CFP (extended deadline): Second International Workshop on
Human-Agent Interaction Design and Models
in conjunction with AAMAS 2013
6th-7th May, St. Paul, Minnesota, USA
As the boundaries of autonomous agents and multi-agent systems continue to expand, there is an increasing need for agents to interact with humans. In fact, the field of multi-agent systems has matured from conceptual models to applications within the real-world (e.g., Energy and sustainability, disaster management, or health care). One significant challenge that arises when transitioning these conceptual models to applications is addressing the inevitable human interaction. To this end, this workshop examines major challenges at the intersection of human-agent systems. In particular, we focus on the challenges of designing and modelling human-agent interaction. While the former takes a human-centric view of human-agent systems and focuses on the design of human-agent coordination mechanisms, trust issues in human-agent interaction, interaction techniques, and human activity recognition, the latter is concerned with finding better models of human behaviour in a variety of settings so that autonomous and multi-agent systems can appropriately interact with human agents (e.g., agent-human negotiation strategies or health care agents encouraging physical therapy for a variety of recovering patients).
Hence, this workshop aims to establish a forum for researchers to discuss common issues that arise in designing and modelling human-agent interaction in different domains.
In designing multi-agent systems applications where such applications involve humans, it is important to consider the key principles by which the interaction between agents and humans will be established. In particular, the technical issues to be addressed by researchers, and which will be the key discussion points, at this workshop include but are not limited to:
- Flexible autonomy – how should the delegation of tasks to agents be performed such that the right degree of autonomy be given to individual agents or teams of such agents to optimise the performance of tasks by a human controller or teams of humans interacting with (teams of) agents.
- Trust between humans and agents – when humans delegate tasks to agents or vice-versa, they need to be able to capture the uncertainty in the other party being able to correctly complete tasks. Such uncertainty may be modelled using past interactions (trust) or information gathered from other agents (reputation). Developing effective trust and reputation models and mechanisms for human-agent interaction is therefore key to establishing long term relationships between humans and agents.
- Presentation and interaction techniques – to allow users to understand the actions of large collections of agents as they reason and act on behalf of users.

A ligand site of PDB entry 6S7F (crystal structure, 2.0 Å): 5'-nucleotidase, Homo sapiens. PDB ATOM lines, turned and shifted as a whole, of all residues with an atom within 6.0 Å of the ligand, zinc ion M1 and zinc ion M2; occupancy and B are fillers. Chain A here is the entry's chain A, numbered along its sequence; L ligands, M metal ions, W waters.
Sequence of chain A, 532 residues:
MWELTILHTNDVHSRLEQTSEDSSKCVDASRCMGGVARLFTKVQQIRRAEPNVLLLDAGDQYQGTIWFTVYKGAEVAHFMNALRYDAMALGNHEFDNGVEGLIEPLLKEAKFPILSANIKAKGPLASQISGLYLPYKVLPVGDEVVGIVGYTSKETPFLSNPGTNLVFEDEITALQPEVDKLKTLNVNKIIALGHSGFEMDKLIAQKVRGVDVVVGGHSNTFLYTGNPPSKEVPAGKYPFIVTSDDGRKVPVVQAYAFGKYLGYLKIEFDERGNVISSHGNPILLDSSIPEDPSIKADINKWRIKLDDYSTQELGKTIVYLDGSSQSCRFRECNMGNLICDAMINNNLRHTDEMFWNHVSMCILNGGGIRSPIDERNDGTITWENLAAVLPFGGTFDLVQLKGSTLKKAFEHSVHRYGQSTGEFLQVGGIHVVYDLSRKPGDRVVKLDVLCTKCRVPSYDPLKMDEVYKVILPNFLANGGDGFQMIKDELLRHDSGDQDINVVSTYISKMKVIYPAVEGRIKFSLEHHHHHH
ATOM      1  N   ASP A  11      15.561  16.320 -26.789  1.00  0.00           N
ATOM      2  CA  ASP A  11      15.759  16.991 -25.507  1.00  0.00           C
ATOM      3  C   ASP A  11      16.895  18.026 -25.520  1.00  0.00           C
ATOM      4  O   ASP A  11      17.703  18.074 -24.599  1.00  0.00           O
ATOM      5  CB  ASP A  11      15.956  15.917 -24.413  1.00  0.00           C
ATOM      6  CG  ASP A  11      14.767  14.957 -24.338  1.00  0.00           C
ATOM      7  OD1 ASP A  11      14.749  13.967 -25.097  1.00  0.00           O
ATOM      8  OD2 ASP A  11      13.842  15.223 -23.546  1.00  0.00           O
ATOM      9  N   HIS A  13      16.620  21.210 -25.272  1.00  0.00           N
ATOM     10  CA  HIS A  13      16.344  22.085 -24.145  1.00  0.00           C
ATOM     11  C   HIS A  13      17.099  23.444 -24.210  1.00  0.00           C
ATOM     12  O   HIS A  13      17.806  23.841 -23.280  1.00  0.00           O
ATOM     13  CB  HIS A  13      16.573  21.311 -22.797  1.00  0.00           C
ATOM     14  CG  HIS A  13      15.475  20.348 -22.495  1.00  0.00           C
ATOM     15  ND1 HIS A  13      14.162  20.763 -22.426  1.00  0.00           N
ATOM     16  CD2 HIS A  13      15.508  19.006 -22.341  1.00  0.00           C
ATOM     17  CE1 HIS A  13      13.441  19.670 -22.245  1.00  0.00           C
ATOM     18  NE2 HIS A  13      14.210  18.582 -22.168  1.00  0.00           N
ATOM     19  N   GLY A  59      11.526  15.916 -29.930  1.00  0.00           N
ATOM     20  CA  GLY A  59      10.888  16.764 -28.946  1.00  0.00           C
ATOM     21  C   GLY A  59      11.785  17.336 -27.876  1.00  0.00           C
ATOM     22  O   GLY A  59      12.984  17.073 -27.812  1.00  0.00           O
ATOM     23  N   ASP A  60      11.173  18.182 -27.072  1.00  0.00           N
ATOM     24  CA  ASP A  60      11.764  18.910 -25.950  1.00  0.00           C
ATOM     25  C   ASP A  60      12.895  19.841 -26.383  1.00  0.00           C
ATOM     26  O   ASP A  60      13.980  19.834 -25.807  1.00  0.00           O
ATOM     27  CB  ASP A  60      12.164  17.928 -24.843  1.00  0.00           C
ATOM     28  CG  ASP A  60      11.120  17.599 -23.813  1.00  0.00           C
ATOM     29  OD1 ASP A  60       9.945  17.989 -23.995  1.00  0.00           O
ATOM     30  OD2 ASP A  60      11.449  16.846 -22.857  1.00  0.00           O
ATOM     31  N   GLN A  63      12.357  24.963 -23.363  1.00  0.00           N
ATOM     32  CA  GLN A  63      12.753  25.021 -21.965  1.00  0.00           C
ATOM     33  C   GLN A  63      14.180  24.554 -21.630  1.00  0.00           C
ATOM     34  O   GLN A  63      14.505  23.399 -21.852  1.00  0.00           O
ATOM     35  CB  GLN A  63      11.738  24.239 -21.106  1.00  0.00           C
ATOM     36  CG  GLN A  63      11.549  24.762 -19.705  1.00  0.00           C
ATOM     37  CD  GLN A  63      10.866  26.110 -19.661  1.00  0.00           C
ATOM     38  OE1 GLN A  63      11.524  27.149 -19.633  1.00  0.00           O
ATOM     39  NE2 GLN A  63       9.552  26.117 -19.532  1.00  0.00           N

- Human activity recognition – to recognise human activity to allow agents to reason about human interaction so they might exploit this understanding to augment and support the action of users.
- Enhanced models of human behaviour and theory of human behaviour
- Relationships between human behaviour models and their assumptions
- Comparison of approaches in applying models of human behaviour (e.g., bounded rational or psychological models)
- Applications of human behaviour models
- Cooperative and competitive agent-human systems
- Behavioural game theory
- Techniques for learning human behaviour (e.g., machine learning, crowdsourcing, and human computation)
- Evaluation techniques for models of human behaviour
- Techniques for model selection or augmenting agent learning through human modelling
- Benchmarks and evaluation methodologies for evaluating agent-human interactions
- February 9, 2013 - Submission deadline (extended).
- March 8, 2013 - Notification of acceptance.
- May 6-7, 2013 - Workshop takes place.
Submissions should conform to the LNCS Springer format, authors are
encouraged to use the style file found here:
Submissions may be of two types:
Long papers: These are full-length research papers detailing work in
progress or work that could potentially be published at a major
conference. These should not be more than *16* pages long (excluding
appendices and assuming the LNCS format above).
Short papers: These are position papers or demo papers that describe
either a project on human-agent systems, an application that has not yet
been evaluated, or initial work. These should not be more than *8* pages
long (excluding appendices and assuming the LNCS format above).
Authors can submit their papers through the HAIDM 2013 Easychair
submission site at: http://www.easychair.org/conferences/?conf=haidm2013
Papers will be reviewed by at least 2 reviewers. Criteria for selection
of papers will include: originality, readability, relevance to themes,
soundness, and overall quality.
Sarvapali D. Ramchurn, University of Southampton, UK
Rajiv Maheswaran, University of Southern California, USA
Rong Yang, University of Southern California, USA
Joel Fischer, University of Nottingham, UK
Long Tran-Thanh, University of Southampton, UK
Tom Rodden, University of Nottingham
Bo An, Chinese Academy of Sciences
Ben Bedwell, University of Nottingham
Enrico Costanza, University of Southampton
Yakov Gal, MIT
Greg Hines, University of Southampton
Christopher Kiekintveld, University of Texas at El Paso
Rajiv Maheswaran, University of Southern California
James Pita, University of Southern California
Alex Rogers, University of Southampton
Avi Rosenfeld, Jerusalem College of Technology (JCT)
Paul Scerri, Carnegie Mellon University
Sebastian Stein, University of Southampton
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